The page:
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Every time I see a discussion online on 'what functional programming is' it drives me so crazy because everyone (speaking against it) talks so confidently as if they know exactly what FP is, only to then take some small application of functional programming (or worse, the sorts of things you only see in a toy FP 101 example) and then extrapolate it to the entire paradigm (while missing the real point altogether), which then becomes an easy strawman to take down. And hell, I can't be sure but I swear I keep seeing an argument that, underneath the surface, desugared from its reasonable-ish sounding language, seems to be almost saying "functional programming = haskell, haskell = math, math = pythagorean theorems and shit? Pythagorean theorem = no for programming". Each time I see this I try more and more to myself write on exactly what I believe it to be (offline, to eventually present), and refine this writing to be clear, and it can just be very difficult to translate intuition into words, and to really capture an entire paradigm like that (all whilst I feel like I have to be careful, because FP and OOP are the kinds of topics where people easily become tribal and us-versus-them, or where they are expecting evangelism, and where I have to be careful not to imply anything that sounds to good to be true, despite the fact that I have many things to say that are too good to be true).


What’s the real point they are missing?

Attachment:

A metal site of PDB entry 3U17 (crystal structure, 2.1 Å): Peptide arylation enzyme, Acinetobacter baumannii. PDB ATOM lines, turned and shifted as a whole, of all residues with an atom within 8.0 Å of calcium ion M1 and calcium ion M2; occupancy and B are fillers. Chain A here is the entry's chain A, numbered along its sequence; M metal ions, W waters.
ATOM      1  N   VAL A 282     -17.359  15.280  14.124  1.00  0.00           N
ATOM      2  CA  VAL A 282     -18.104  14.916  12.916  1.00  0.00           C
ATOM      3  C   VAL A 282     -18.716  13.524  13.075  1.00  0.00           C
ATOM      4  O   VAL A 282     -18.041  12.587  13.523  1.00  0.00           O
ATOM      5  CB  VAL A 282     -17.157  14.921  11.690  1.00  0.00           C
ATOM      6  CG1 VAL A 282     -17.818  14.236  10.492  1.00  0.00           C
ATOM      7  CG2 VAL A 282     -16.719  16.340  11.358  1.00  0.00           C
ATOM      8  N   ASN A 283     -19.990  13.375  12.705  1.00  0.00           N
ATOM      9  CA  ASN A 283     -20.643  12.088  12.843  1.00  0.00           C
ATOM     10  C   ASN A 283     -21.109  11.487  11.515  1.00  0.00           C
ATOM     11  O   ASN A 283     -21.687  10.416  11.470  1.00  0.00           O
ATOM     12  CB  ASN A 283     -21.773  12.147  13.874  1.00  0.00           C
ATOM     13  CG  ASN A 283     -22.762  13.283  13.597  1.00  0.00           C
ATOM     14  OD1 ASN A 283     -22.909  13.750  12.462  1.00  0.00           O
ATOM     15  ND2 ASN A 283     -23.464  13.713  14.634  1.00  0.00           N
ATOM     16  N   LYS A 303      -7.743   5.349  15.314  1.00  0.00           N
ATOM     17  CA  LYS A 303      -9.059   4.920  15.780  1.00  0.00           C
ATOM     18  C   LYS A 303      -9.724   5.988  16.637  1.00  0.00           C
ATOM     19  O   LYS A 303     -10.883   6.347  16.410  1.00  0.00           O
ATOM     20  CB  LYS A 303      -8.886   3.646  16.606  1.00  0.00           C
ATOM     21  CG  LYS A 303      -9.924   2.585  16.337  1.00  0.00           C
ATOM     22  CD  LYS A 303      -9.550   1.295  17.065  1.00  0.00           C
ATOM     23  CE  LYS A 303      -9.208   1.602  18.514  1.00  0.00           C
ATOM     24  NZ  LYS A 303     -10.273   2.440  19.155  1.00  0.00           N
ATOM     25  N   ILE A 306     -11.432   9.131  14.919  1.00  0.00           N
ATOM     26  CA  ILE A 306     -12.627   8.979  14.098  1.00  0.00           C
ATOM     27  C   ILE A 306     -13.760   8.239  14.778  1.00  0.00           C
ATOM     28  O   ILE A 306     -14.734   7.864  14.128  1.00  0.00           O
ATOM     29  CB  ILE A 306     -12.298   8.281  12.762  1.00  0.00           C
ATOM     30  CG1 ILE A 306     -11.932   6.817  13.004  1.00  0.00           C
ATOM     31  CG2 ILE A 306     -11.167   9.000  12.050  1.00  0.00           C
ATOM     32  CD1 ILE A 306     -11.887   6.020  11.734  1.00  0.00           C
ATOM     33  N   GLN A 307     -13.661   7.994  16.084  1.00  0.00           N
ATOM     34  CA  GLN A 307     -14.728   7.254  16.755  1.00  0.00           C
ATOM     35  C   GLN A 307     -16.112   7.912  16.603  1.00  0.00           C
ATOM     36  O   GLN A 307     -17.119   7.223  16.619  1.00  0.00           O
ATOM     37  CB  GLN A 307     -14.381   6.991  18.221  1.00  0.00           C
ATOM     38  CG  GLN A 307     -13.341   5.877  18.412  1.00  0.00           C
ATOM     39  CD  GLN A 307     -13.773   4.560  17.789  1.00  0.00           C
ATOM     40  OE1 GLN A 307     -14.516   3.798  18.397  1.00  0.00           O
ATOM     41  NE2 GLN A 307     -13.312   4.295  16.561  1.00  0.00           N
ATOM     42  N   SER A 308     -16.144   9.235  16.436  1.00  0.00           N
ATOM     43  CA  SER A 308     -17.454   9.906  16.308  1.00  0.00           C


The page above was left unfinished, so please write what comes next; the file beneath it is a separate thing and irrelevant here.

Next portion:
I mean, if someone equates functional programming with Haskell, then they are missing out on the tightly controlled mutability that Clojure has, and I believe that the ML family of languages has, and perhaps tying the kinds of sophisticated type systems that other languages besides Clojure have.


Erlang is the only language I know of off the top of my head that you could say has a strong immutable data leaning that doesn't also have the extensive type system.


I'm currently writing something to elaborate more on what I was saying, but in doing so I was trying to find the thread that originally made me think of this, and I believe this is one of the comments that spurred it, as an example ""The reason FP has not caught on is because it is too abstract from how the underlying machine code and operating systems work. It changes programming from instructing a computer to carry out a particular set of instructions to a higher-level mathematical problem, which is much less groun/ded, and harder to systematically approach.""


I've never found FP to be inherently more mathematical, although I want to think on any edge cases there. Haskell of course is mathematical, and I want to be careful about making generalizations on where its mathematical and why, but I attribute a lot of that to both its academic background, and the extreme microscopic abstractive-precision of its type system (a type system that could exist in an imperative form in an imperative language I might add). Haskell utilizes monoids for programs, for instance, which is usually a concept from abstract algebra, but functional programming doesn't need monoids and you're not limited to implementing them just in functional languages


I mean, programming is a human endeavor, so it does require the right kind of thinking and training to take advantage of a programming language, and I doubt that there is any one programming language which everyone will find to their liking.


But unless you want to write machine code or assembly, the whole point of higher level languages is to enable a person to ignore some details about the underlying physical hardware, in order to get your job done by saying less, and/or worrying about fewer details of the underlying machine.